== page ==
<DoubleAnimation.EasingFunction>

                        <CircleEase EasingMode="EaseOut" />

                    </DoubleAnimation.EasingFunction>

                </DoubleAnimation>

            </Storyboard>

        </Image.Resources>

    </Image>

</Grid>

 

// MainPage.xaml.cs

private void OnDragDelta(object sender, DragDeltaGestureEventArgs e)

{

    Image photo = sender as Image;

    TranslateTransform transform = photo.RenderTransform as TranslateTransform;

 

    // Compute the new X component of the transform

    double x = transform.X + e.HorizontalChange;

 

    if (x > 0.0)

        x = 0.0;

    else if (x < Application.Current.Host.Content.ActualHeight - photo.ActualWidth)

        x = Application.Current.Host.Content.ActualHeight - photo.ActualWidth;

 

    // Apply the computed value to the transform

    transform.X = x;

}

 

private void OnFlick(object sender, FlickGestureEventArgs e)

{

    Image photo = sender as Image;

 

    // Compute the inertial distance to travel

    double dx = e.HorizontalVelocity / 10.0;

    TranslateTransform transform = photo.RenderTransform as TranslateTransform;

 

    double x = transform.X + dx;

 

    if (x > 0.0)

        x = 0.0;

    else if (x < Application.Current.Host.Content.ActualHeight - photo.ActualWidth)

        x = Application.Current.Host.Content.ActualHeight - photo.ActualWidth;

 

    // Apply the computed value to the animation

    PanAnimation.To = x;

 

    // Trigger the animation

    Pan.Begin();

}

 

private void OnDoubleTap(object sender, GestureEventArgs e)

{

    Image photo = sender as Image;

    TranslateTransform transform = photo.RenderTransform as TranslateTransform;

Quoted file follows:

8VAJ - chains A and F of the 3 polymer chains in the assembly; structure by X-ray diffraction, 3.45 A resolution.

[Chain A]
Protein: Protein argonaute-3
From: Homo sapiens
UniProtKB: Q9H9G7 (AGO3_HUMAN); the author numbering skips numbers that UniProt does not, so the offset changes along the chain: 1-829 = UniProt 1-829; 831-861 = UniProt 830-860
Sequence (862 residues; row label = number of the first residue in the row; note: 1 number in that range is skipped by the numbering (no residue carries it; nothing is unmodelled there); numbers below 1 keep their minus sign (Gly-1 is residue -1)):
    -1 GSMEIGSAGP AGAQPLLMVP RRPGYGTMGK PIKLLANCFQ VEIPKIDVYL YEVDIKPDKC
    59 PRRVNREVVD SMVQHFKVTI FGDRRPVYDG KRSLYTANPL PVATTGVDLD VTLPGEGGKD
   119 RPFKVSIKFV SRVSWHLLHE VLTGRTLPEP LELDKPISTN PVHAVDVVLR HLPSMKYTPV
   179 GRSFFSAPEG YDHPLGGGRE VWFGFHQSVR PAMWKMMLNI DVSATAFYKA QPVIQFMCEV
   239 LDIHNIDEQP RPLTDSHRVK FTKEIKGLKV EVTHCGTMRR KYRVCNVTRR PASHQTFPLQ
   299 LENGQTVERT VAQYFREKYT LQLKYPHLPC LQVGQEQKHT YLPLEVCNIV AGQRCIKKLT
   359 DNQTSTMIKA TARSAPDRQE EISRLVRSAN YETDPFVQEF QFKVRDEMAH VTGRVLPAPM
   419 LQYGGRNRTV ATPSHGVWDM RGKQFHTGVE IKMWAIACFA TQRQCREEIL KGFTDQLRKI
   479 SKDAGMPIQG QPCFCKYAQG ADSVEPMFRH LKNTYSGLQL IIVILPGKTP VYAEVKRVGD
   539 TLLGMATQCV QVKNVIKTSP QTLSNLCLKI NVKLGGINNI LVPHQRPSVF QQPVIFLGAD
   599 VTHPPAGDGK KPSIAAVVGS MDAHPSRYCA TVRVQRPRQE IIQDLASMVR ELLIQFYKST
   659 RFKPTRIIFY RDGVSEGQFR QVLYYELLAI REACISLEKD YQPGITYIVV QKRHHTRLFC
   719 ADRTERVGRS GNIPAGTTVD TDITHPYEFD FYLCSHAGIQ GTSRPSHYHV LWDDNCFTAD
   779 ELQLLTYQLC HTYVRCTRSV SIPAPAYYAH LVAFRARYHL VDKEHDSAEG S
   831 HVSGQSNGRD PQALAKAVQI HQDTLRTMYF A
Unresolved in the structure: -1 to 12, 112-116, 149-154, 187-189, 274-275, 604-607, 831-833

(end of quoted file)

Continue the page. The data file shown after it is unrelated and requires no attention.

// Compute distance to travel to center the image

    double x = (Application.Current.Host.Content.ActualHeight - photo.ActualWidth) / 2.0;

 

    if (x != transform.X)

    {

        // Apply the computed value to the animation

        PanAnimation.To = x;

 

        // Trigger the animation

        Pan.Begin();

    }

}

 

The DoubleTap handler uses the same animation that the Flick handler uses, but it uses it to scroll horizontally to the image’s center. Try it: run the app on your phone (or in the emulator), and double-tap the image.

My final example is one that uses a variety of gestures to provide a rich and interactive UI. It allows you to translate, scale, and rotate a penguin. It takes advantage of the fact that pinch gestures are first-class citizens in the GestureListener universe, and that pinch gestures generate information that can be used for scaling and rotating. The PinchGestureEventArgs accompanying a PinchDelta event features a handy DistanceRatio property that provides a measure of the distance between fingers – perfect for scaling. It also includes a TotalAngleDelta property that you can use for rotating. It’s up to you to interpret these values and decide whether you want to scale, rotate, or both.

In my example, you’re either in “zoom mode” or “rotate mode” at any given time, and you can switch modes using hold and tap gestures. By default, making a pinch gesture with two fingers scales the penguin up and down. But if you touch the penguin and hold your finger there for a second or so, the app switches to rotate mode and the penguin becomes red-tinted to indicate as much (see below). Now pinch gestures rotate the penguin, and when you’re finished rotating, you can give the penguin a gentle tap to go back to zoom mode. The red tint will go away as visual confirmation that pinches are once again interpreted as zoom commands. At any time, you can double-tap anywhere on the screen to reset the scaling, translation, and rotation factors.

screen1